A new scheme will help those who support and advise voluntary groups.
NACVS is putting together a new education programme for development workers based in local Councils for Voluntary Service.
The Skills and Knowledge for Local Development project is designed for people giving hands-on support to local voluntary groups, including those offering general development support or specialist help such as funding advice.
Funded by the Home Office's ChangeUp programme, it will cover a range of relevant topics through training days, mentoring and peer support.
"Not much attention has been paid to the needs of development workers, largely because of the difficulty of finding funds to provide them with training and support," says Lynne Bryan, learning development manager at NACVS.
"There are many training opportunities, but it is more difficult for development workers in infrastructure organisations to learn the skills and knowledge they need to pass on because there's nothing specific available to them. ChangeUp has addressed this."
The project, known as SKiLD, will work closely with each of the ChangeUp hubs to ensure that all of the opportunities targeted at development workers dovetail to create a comprehensive and easily accessible package that avoids duplication.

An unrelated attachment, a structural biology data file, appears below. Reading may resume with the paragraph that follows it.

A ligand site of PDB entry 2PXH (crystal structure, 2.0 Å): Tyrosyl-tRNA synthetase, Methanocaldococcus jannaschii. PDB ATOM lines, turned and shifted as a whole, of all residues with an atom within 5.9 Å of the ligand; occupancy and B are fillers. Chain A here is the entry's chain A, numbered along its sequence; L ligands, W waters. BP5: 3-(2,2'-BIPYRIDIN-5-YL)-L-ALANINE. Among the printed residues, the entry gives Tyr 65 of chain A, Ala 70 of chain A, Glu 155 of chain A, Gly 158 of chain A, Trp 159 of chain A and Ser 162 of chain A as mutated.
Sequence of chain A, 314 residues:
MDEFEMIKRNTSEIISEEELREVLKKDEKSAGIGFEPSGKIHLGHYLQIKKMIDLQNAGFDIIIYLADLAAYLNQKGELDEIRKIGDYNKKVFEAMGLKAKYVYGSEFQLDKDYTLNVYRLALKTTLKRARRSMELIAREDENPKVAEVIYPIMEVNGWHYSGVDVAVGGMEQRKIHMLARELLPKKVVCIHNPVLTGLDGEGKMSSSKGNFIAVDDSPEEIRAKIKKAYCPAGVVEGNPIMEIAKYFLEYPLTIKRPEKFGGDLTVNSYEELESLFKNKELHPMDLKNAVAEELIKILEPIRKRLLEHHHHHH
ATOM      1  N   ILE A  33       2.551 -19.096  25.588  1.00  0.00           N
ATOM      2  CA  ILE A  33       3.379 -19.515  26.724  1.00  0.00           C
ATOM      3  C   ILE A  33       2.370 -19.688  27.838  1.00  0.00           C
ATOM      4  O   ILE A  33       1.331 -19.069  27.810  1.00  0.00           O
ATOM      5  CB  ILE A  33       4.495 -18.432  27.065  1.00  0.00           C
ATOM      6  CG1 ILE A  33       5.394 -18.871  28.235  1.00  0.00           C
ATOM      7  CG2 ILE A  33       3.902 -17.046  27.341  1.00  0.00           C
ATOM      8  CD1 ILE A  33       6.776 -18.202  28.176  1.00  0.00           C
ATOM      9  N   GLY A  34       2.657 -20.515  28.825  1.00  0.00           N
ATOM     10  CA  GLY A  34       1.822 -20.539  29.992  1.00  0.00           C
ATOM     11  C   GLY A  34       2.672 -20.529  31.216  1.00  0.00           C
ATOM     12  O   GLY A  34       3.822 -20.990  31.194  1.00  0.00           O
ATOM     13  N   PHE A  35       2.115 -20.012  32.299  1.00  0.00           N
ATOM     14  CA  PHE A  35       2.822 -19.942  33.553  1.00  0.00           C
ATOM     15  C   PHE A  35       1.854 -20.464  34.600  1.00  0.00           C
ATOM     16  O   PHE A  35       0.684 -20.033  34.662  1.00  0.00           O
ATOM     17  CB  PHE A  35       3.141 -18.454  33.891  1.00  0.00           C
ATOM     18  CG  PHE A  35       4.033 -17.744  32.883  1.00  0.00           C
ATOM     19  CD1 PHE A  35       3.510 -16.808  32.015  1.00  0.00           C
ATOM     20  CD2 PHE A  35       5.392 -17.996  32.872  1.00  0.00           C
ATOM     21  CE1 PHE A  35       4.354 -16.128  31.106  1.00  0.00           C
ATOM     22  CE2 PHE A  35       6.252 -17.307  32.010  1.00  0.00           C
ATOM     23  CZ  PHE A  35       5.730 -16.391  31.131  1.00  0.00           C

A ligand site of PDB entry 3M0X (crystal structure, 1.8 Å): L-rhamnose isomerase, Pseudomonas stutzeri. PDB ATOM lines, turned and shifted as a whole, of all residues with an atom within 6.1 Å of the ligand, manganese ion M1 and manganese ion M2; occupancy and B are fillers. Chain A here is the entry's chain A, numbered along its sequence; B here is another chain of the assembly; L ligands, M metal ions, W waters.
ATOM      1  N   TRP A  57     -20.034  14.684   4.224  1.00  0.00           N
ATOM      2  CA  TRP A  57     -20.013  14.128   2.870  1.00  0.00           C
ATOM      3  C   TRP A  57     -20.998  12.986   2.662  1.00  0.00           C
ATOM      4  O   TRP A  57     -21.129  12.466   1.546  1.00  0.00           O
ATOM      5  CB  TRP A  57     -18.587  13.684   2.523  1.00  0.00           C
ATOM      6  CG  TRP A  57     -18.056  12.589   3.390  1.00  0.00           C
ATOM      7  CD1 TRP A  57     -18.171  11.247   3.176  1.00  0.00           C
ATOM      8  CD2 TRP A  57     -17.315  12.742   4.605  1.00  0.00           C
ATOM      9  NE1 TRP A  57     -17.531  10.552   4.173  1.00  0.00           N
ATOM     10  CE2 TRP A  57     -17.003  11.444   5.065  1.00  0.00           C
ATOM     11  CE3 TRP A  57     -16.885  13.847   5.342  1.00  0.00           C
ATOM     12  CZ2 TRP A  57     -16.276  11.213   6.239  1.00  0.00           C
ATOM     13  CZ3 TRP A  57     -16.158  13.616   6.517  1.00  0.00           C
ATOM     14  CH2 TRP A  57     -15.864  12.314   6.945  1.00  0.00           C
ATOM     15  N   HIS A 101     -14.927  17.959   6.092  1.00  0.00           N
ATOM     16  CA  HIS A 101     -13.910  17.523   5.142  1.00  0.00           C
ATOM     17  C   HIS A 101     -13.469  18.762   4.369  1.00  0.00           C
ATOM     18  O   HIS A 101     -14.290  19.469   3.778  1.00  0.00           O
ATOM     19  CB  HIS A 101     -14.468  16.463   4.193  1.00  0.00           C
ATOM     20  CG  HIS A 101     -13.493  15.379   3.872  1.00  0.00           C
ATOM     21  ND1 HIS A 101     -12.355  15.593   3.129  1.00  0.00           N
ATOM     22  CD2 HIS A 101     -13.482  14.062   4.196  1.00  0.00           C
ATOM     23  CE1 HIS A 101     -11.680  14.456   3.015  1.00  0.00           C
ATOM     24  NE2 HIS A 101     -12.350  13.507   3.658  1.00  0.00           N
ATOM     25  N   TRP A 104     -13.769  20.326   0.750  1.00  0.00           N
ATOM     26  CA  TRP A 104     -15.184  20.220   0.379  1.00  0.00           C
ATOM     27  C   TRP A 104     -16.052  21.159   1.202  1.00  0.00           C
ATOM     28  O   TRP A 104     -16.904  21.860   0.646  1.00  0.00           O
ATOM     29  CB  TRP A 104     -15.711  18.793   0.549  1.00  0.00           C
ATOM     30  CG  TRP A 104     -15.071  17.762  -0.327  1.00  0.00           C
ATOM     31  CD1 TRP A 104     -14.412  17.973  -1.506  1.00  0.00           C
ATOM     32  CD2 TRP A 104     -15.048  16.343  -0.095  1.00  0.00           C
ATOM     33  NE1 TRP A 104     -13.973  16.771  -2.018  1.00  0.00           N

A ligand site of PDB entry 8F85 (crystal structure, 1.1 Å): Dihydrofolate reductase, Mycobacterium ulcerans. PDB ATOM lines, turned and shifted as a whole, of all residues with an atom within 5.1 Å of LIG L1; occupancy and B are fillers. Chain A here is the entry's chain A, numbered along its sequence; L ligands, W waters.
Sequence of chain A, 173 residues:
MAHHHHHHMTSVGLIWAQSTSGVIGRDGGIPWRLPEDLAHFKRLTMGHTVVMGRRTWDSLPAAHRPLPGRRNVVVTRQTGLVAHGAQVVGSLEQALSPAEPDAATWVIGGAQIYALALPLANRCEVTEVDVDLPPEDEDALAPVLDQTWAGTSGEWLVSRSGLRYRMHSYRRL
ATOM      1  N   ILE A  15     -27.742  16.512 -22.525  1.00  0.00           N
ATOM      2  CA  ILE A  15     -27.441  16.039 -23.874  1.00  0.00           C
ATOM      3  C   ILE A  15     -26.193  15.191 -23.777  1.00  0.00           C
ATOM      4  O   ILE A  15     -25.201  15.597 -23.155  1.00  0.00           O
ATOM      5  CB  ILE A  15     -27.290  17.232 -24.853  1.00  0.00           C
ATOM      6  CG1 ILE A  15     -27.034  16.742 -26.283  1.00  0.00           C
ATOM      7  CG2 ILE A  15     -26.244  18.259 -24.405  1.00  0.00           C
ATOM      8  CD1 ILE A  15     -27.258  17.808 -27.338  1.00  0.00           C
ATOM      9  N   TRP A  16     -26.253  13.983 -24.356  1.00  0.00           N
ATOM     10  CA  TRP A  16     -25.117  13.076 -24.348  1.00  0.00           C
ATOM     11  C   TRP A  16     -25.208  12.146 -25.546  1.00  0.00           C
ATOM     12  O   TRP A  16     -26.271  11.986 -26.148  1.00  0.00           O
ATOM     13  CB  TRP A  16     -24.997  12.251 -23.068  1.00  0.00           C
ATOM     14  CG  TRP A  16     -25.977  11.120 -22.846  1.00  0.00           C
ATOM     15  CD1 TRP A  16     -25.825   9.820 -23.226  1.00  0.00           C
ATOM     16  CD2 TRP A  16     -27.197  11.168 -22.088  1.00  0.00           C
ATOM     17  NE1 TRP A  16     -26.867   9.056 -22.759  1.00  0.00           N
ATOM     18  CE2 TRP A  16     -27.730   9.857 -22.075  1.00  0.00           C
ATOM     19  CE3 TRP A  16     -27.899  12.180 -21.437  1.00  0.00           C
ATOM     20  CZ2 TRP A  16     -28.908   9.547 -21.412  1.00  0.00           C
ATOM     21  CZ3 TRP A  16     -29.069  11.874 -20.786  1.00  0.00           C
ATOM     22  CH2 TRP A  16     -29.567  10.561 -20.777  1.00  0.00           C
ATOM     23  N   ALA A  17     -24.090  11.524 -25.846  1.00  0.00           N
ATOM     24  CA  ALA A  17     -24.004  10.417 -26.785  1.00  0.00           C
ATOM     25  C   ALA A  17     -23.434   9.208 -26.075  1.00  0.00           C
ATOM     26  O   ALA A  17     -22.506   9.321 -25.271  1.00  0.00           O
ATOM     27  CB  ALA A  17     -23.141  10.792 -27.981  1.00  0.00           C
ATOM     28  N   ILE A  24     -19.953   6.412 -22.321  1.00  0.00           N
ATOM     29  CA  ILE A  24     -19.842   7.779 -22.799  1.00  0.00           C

"We need to look at how development workers can progress their own careers," says Bryan. "We'll work with them to develop a framework of competencies so they know the levels to which they should develop their skills, and what range of topics they need to support local organisations."
NACVS will work with the Federation for Community Development Learning and the NCVO's Sustainable Funding Project to devise a framework for the programme.
It is also in the process of recruiting focus groups of development workers and encouraging interested organisations to complete a questionnaire about what they need and expect from the project.
Lizzie Saunders, volunteer centre manager at Ealing CVS, says: "Development workers always need to be updated. The agenda and environment in which they work changes all the time. Young workers need bringing on, and this is a faster route for them - better than picking up bits from their colleagues and peers as they go."
The scheme begins in March and will run for a year. "Current funding allows us to run only until March 2007," says Bryan. "We are hoping it will live longer and we're already looking for ways to find the funding that will allow this."